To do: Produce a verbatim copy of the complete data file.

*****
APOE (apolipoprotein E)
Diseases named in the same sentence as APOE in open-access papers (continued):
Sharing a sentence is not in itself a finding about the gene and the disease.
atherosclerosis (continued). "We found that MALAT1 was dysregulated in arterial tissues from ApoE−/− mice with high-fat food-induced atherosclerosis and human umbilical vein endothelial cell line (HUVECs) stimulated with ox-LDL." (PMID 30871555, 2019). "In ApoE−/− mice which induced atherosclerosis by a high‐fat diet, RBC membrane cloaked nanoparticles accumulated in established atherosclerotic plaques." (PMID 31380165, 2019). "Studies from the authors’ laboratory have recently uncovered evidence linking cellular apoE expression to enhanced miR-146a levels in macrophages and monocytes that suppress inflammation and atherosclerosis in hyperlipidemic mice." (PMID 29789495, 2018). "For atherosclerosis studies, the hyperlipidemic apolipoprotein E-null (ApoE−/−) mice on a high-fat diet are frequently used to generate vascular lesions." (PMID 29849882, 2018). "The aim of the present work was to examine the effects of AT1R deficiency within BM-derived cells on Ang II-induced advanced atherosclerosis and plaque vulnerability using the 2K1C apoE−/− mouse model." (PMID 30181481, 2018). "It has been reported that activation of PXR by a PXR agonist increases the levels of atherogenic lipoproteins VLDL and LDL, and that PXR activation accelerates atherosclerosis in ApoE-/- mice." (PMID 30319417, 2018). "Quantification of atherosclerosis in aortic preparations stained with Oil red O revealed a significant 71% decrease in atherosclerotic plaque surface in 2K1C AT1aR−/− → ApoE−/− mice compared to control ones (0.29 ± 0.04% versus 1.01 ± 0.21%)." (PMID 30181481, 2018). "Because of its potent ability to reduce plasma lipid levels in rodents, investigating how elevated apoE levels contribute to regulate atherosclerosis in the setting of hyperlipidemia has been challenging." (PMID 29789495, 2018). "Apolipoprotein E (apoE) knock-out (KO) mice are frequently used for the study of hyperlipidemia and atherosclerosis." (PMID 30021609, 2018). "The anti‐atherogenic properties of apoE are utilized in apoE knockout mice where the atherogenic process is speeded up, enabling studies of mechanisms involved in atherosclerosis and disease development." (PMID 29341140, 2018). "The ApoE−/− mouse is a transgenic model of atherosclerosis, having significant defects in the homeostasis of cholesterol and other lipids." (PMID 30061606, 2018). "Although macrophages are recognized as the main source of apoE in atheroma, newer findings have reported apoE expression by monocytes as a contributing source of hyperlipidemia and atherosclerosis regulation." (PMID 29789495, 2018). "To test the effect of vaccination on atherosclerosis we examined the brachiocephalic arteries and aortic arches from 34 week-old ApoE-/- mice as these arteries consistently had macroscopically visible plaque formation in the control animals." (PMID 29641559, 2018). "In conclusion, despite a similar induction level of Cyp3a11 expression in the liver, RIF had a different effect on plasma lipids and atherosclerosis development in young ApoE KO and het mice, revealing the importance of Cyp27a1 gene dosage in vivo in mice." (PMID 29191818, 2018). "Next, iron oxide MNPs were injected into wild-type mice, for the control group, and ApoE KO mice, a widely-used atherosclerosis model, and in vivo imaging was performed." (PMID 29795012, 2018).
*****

APOE (apolipoprotein E)
Diseases named in the same sentence as APOE in open-access papers (continued):
Sharing a sentence is not in itself a finding about the gene and the disease.
atherosclerosis (continued). "We found that MALAT1 was dysregulated in arterial tissues from ApoE−/− mice with high-fat food-induced atherosclerosis and human umbilical vein endothelial cell line (HUVECs) stimulated with ox-LDL." (PMID 30871555, 2019). "In ApoE−/− mice which induced atherosclerosis by a high‐fat diet, RBC membrane cloaked nanoparticles accumulated in established atherosclerotic plaques." (PMID 31380165, 2019). "Studies from the authors’ laboratory have recently uncovered evidence linking cellular apoE expression to enhanced miR-146a levels in macrophages and monocytes that suppress inflammation and atherosclerosis in hyperlipidemic mice." (PMID 29789495, 2018). "For atherosclerosis studies, the hyperlipidemic apolipoprotein E-null (ApoE−/−) mice on a high-fat diet are frequently used to generate vascular lesions." (PMID 29849882, 2018). "The aim of the present work was to examine the effects of AT1R deficiency within BM-derived cells on Ang II-induced advanced atherosclerosis and plaque vulnerability using the 2K1C apoE−/− mouse model." (PMID 30181481, 2018). "It has been reported that activation of PXR by a PXR agonist increases the levels of atherogenic lipoproteins VLDL and LDL, and that PXR activation accelerates atherosclerosis in ApoE-/- mice." (PMID 30319417, 2018). "Quantification of atherosclerosis in aortic preparations stained with Oil red O revealed a significant 71% decrease in atherosclerotic plaque surface in 2K1C AT1aR−/− → ApoE−/− mice compared to control ones (0.29 ± 0.04% versus 1.01 ± 0.21%)." (PMID 30181481, 2018). "Because of its potent ability to reduce plasma lipid levels in rodents, investigating how elevated apoE levels contribute to regulate atherosclerosis in the setting of hyperlipidemia has been challenging." (PMID 29789495, 2018). "Apolipoprotein E (apoE) knock-out (KO) mice are frequently used for the study of hyperlipidemia and atherosclerosis." (PMID 30021609, 2018). "The anti‐atherogenic properties of apoE are utilized in apoE knockout mice where the atherogenic process is speeded up, enabling studies of mechanisms involved in atherosclerosis and disease development." (PMID 29341140, 2018). "The ApoE−/− mouse is a transgenic model of atherosclerosis, having significant defects in the homeostasis of cholesterol and other lipids." (PMID 30061606, 2018). "Although macrophages are recognized as the main source of apoE in atheroma, newer findings have reported apoE expression by monocytes as a contributing source of hyperlipidemia and atherosclerosis regulation." (PMID 29789495, 2018). "To test the effect of vaccination on atherosclerosis we examined the brachiocephalic arteries and aortic arches from 34 week-old ApoE-/- mice as these arteries consistently had macroscopically visible plaque formation in the control animals." (PMID 29641559, 2018). "In conclusion, despite a similar induction level of Cyp3a11 expression in the liver, RIF had a different effect on plasma lipids and atherosclerosis development in young ApoE KO and het mice, revealing the importance of Cyp27a1 gene dosage in vivo in mice." (PMID 29191818, 2018). "Next, iron oxide MNPs were injected into wild-type mice, for the control group, and ApoE KO mice, a widely-used atherosclerosis model, and in vivo imaging was performed." (PMID 29795012, 2018).